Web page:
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Cyttaria galls on silver beech

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Formerly known as the Forest Research Institute, Scion has been a leader in research relating to forest health for over 50 years. The Rotorua-based Crown Research Institute continues to provide science that will protect all forests from damage caused by insect pests, pathogens and weeds. The information presented below arises from these research activities.

Forest Pathology in New Zealand No. 9.

Based on P.D. Gadgil (1985)

Causal organisms 
Cyttaria gunnii
Berkeley, C. nigra Rawlings, C. pallida Rawlings

Fig. 1 - Fruiting bodies of
Cyttaria gunnii , covering and obscuring the small gall on which they are borne.
The immature fruiting bodies are lighter in colour than the honeycombed, mature fruiting bodies. 

Type of injury 
Development of perennial galls on branches and stems leading to malformation and occasionally to death of branches. 

Diagnostic features 
The fungi produce galls on branches and stems of silver beech (
Nothofagus menziesii ); these galls are perennial and produce crops of fruiting bodies each spring (September -November).
The distinguishing features of the three species are as follows:

Cyttaria gunnii (Fig. 1, 2)

  • Branch galls roughly spherical, rarely more than twice the diameter of the host branch, and usually occupying about two-thirds of its circumference.
  • Stem galls usually in the form of encircling bands.
  • Gall surface under the bark contorted and projected into sharp spines.
  • Fawn to bright yellow fruiting bodies, pear-shaped, up to 2 cm in diameter. 

Cyttaria nigra (Fig. 2)

  • Galls roughly spherical, usually considerably more than twice the diameter of the host branch or stem. On larger trees, galls 1 m or more in diameter are common.
  • Gall surface under the bark has bluntly rounded projections and a few, very short spines.
  • Slack or black and gold fruiting bodies, pear-shaped with black incrustations, up to 2 cm in diameter. 

Cyttaria pallida (Fig. 2)

  • Branch and stern galls long and spindle-shaped, sometimes several feet long.
  • Dirty white fruiting bodies, spherical, somewhat flattened, up to 1.5 cm in diameter.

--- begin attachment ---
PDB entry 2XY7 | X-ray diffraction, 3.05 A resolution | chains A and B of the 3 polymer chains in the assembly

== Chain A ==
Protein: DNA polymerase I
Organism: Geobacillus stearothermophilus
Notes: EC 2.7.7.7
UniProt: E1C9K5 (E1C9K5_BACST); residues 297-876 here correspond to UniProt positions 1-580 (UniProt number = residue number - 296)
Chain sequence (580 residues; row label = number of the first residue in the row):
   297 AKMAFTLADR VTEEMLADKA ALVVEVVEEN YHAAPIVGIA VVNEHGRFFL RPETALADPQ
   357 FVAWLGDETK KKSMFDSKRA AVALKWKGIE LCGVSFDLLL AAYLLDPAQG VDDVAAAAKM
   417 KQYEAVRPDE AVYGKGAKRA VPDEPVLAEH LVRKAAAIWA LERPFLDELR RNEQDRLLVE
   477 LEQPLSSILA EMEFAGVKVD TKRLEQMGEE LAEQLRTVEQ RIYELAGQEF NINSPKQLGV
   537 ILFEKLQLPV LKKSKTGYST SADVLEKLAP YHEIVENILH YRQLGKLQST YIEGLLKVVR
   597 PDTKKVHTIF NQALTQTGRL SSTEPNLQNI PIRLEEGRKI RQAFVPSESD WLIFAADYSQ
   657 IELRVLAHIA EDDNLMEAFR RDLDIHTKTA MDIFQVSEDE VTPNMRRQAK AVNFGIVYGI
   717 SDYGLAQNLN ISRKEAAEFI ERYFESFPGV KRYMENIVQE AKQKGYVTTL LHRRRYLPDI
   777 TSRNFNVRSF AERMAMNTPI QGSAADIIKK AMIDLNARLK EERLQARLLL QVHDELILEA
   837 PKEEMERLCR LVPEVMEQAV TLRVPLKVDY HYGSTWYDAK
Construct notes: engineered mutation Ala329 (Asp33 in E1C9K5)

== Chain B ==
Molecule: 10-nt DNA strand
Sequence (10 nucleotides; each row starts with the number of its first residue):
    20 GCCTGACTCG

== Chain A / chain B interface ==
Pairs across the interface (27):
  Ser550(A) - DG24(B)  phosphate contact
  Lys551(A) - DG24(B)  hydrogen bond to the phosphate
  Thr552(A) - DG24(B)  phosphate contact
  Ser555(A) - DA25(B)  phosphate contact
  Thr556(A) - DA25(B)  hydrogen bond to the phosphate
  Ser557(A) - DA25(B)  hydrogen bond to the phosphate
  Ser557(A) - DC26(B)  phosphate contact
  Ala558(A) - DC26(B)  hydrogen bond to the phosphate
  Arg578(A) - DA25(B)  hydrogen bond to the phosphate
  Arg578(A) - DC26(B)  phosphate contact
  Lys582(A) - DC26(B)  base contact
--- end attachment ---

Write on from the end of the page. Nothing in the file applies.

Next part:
Nothofagus menziesii

The fungi are present throughout New Zealand, wherever the host tree is found.

Disease development 
Germinated spores invade the tissues of new shoots and produce chemical substances which cause proliferation of the host tissue and lead to gall formation. With
C. gunnii and C. nigra the fungus travels only a short distance in the host, producing localised galls. With C. pallida, however, the fungus grows down the branch or stem and the gall increases steadily in length for many years.

Fruiting bodies arise from the spines produced in the wood of the host by the action of the fungus. These spines, consisting of fungal hyphae and woody tissue, project through the bark nearly to the exterior. Spores are discharged in visible clouds from ripe fruiting bodies.

The galls are perennial and keep growing as long as the host branch or stem is alive. 

Fig. 2 - Left: Fruiting bodies of
Cyttaria nigra . Note the large size of the gall in relation to the diameter of the branch.
Centre: Fruiting bodies of
Cyttaria pallida produced on long, spindle-shaped galls.
Right: Fruiting bodies of
Cyttaria gunnii .


Economic importance 
Cyttaria galls are most often found on heavily branched trees growing either on the borders of clearings or in open stands. Girdling galls may lead to the death of upper parts of the branch or stem. Galls of
C. pallida cause twisting of the branches, which often break in high winds.

The effect of Cyttaria spp. on timber production in managed N. menziesii stands has not been studied. 

No control measures are known. 

Notes: Species of
Cyttaria grow only on Nothofagus spp. and are also found in South America (6 species) and Australia (2 species). In South America, the galls are used for making ornaments and the fruiting bodies are eaten. 

Gadgil, P.D. 1985: Cyttaria galls on silver beech.
New Zealand Forest Service, Forest Pathology in New Zealand No. 9.
Rawlings, G. B. 1956: Australasian
Cyttariaceae . Transactions of the Royal Society of New Zealand 84: 19-28.

Compiled: 1985: Revised 2010.

This information is intended for general interest only. It is not intended to be a substitute for specific specialist advice on any matter and should not be relied on for that purpose. Scion will not be liable for any direct, indirect, incidental, special, consequential or exemplary damages, loss of profits, or any other intangible losses that result from using the information provided on this site.
(Scion is the trading name of the New Zealand Forest Research Institute Limited.)


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